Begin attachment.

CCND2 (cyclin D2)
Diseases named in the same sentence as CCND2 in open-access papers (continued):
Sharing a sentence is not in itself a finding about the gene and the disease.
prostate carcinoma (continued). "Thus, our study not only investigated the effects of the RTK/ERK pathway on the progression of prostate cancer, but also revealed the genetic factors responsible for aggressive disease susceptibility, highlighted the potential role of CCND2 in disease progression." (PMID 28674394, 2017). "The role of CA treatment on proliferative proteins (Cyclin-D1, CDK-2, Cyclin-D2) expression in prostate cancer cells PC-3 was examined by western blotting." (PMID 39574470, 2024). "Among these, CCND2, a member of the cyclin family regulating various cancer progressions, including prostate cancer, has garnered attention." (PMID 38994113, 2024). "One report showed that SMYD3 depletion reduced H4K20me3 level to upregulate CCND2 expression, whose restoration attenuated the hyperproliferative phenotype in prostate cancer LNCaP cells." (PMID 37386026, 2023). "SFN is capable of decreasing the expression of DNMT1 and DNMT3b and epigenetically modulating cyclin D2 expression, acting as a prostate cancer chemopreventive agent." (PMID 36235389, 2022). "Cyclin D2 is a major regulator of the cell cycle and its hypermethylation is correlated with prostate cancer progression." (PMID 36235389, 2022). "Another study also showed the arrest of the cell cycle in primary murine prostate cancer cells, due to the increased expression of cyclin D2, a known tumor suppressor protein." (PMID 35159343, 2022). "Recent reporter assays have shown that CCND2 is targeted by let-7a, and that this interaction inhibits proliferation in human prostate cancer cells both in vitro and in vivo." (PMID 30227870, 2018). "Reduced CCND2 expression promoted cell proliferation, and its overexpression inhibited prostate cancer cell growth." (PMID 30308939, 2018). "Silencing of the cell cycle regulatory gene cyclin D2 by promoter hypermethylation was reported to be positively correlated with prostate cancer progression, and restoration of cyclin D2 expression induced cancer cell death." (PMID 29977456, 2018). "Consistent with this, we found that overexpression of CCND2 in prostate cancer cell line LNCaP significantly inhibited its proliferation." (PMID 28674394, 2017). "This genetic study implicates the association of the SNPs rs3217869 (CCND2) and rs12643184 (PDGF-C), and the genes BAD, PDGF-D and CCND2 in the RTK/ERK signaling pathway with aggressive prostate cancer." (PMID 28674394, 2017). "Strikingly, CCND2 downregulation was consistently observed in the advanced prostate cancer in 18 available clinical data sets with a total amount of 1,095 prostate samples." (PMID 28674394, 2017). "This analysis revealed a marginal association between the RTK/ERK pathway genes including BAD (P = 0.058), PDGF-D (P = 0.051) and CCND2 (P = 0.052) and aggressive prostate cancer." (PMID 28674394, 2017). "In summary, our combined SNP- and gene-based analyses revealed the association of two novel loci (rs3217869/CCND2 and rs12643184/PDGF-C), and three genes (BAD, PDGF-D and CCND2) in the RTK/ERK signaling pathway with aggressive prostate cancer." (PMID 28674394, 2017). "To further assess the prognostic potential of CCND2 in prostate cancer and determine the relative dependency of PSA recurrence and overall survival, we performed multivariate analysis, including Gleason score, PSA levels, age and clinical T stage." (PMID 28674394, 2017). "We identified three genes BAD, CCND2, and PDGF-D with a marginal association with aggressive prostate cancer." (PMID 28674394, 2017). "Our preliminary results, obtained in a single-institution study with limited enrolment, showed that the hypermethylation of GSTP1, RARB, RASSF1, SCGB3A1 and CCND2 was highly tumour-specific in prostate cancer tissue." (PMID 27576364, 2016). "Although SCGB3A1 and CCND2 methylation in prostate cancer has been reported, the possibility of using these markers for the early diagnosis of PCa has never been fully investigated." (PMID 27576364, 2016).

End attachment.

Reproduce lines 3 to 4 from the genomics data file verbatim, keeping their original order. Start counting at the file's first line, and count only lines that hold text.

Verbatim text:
Sharing a sentence is not in itself a finding about the gene and the disease.
prostate carcinoma (continued). "Thus, our study not only investigated the effects of the RTK/ERK pathway on the progression of prostate cancer, but also revealed the genetic factors responsible for aggressive disease susceptibility, highlighted the potential role of CCND2 in disease progression." (PMID 28674394, 2017). "The role of CA treatment on proliferative proteins (Cyclin-D1, CDK-2, Cyclin-D2) expression in prostate cancer cells PC-3 was examined by western blotting." (PMID 39574470, 2024). "Among these, CCND2, a member of the cyclin family regulating various cancer progressions, including prostate cancer, has garnered attention." (PMID 38994113, 2024). "One report showed that SMYD3 depletion reduced H4K20me3 level to upregulate CCND2 expression, whose restoration attenuated the hyperproliferative phenotype in prostate cancer LNCaP cells." (PMID 37386026, 2023). "SFN is capable of decreasing the expression of DNMT1 and DNMT3b and epigenetically modulating cyclin D2 expression, acting as a prostate cancer chemopreventive agent." (PMID 36235389, 2022). "Cyclin D2 is a major regulator of the cell cycle and its hypermethylation is correlated with prostate cancer progression." (PMID 36235389, 2022). "Another study also showed the arrest of the cell cycle in primary murine prostate cancer cells, due to the increased expression of cyclin D2, a known tumor suppressor protein." (PMID 35159343, 2022). "Recent reporter assays have shown that CCND2 is targeted by let-7a, and that this interaction inhibits proliferation in human prostate cancer cells both in vitro and in vivo." (PMID 30227870, 2018). "Reduced CCND2 expression promoted cell proliferation, and its overexpression inhibited prostate cancer cell growth." (PMID 30308939, 2018). "Silencing of the cell cycle regulatory gene cyclin D2 by promoter hypermethylation was reported to be positively correlated with prostate cancer progression, and restoration of cyclin D2 expression induced cancer cell death." (PMID 29977456, 2018). "Consistent with this, we found that overexpression of CCND2 in prostate cancer cell line LNCaP significantly inhibited its proliferation." (PMID 28674394, 2017). "This genetic study implicates the association of the SNPs rs3217869 (CCND2) and rs12643184 (PDGF-C), and the genes BAD, PDGF-D and CCND2 in the RTK/ERK signaling pathway with aggressive prostate cancer." (PMID 28674394, 2017). "Strikingly, CCND2 downregulation was consistently observed in the advanced prostate cancer in 18 available clinical data sets with a total amount of 1,095 prostate samples." (PMID 28674394, 2017). "This analysis revealed a marginal association between the RTK/ERK pathway genes including BAD (P = 0.058), PDGF-D (P = 0.051) and CCND2 (P = 0.052) and aggressive prostate cancer." (PMID 28674394, 2017). "In summary, our combined SNP- and gene-based analyses revealed the association of two novel loci (rs3217869/CCND2 and rs12643184/PDGF-C), and three genes (BAD, PDGF-D and CCND2) in the RTK/ERK signaling pathway with aggressive prostate cancer." (PMID 28674394, 2017). "To further assess the prognostic potential of CCND2 in prostate cancer and determine the relative dependency of PSA recurrence and overall survival, we performed multivariate analysis, including Gleason score, PSA levels, age and clinical T stage." (PMID 28674394, 2017). "We identified three genes BAD, CCND2, and PDGF-D with a marginal association with aggressive prostate cancer." (PMID 28674394, 2017). "Our preliminary results, obtained in a single-institution study with limited enrolment, showed that the hypermethylation of GSTP1, RARB, RASSF1, SCGB3A1 and CCND2 was highly tumour-specific in prostate cancer tissue." (PMID 27576364, 2016). "Although SCGB3A1 and CCND2 methylation in prostate cancer has been reported, the possibility of using these markers for the early diagnosis of PCa has never been fully investigated." (PMID 27576364, 2016).